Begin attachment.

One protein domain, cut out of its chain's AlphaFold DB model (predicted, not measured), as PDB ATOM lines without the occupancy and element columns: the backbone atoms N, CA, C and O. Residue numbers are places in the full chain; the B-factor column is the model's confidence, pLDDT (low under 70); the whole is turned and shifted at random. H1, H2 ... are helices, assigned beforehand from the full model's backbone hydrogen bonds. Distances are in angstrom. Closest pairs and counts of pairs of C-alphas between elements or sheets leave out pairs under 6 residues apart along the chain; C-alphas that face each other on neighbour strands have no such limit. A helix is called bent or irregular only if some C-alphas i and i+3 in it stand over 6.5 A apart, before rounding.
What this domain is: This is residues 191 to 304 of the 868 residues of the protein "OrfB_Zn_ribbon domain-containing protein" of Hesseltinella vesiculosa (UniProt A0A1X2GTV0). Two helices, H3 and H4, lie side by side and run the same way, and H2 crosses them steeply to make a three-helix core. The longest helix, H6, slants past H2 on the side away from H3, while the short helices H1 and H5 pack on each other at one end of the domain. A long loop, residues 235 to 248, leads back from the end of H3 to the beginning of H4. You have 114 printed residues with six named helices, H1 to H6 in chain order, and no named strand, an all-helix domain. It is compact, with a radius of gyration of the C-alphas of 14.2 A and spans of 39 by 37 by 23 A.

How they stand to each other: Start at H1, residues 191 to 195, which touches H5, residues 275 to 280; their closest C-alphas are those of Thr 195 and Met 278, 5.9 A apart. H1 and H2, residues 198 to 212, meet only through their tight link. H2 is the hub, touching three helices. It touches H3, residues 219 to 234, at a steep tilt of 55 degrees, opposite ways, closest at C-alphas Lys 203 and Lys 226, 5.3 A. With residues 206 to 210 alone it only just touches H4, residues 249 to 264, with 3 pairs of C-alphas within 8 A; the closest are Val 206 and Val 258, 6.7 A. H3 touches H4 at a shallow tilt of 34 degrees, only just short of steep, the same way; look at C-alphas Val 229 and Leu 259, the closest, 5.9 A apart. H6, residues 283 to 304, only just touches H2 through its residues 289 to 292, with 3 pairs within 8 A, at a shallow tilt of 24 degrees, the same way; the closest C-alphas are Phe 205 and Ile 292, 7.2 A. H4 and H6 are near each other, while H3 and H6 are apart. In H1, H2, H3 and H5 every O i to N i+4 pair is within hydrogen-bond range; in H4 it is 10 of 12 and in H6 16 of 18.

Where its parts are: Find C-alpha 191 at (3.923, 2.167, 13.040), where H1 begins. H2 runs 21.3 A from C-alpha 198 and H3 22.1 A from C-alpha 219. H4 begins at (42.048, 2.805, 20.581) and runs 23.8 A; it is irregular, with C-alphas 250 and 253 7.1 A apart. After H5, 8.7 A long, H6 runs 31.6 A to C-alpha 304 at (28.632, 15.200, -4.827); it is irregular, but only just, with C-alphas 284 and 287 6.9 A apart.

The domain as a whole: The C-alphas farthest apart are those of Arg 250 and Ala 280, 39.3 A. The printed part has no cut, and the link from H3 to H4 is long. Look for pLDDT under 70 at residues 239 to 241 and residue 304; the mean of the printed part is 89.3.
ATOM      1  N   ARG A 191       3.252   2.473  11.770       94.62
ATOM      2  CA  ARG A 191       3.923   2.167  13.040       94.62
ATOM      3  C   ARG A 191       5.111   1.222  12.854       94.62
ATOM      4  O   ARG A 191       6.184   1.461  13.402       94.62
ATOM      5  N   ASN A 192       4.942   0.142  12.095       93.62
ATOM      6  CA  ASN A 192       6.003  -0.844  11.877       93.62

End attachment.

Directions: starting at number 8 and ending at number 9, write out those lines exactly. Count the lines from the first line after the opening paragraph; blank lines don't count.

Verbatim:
ATOM      4  O   ARG A 191       6.184   1.461  13.402       94.62
ATOM      5  N   ASN A 192       4.942   0.142  12.095       93.62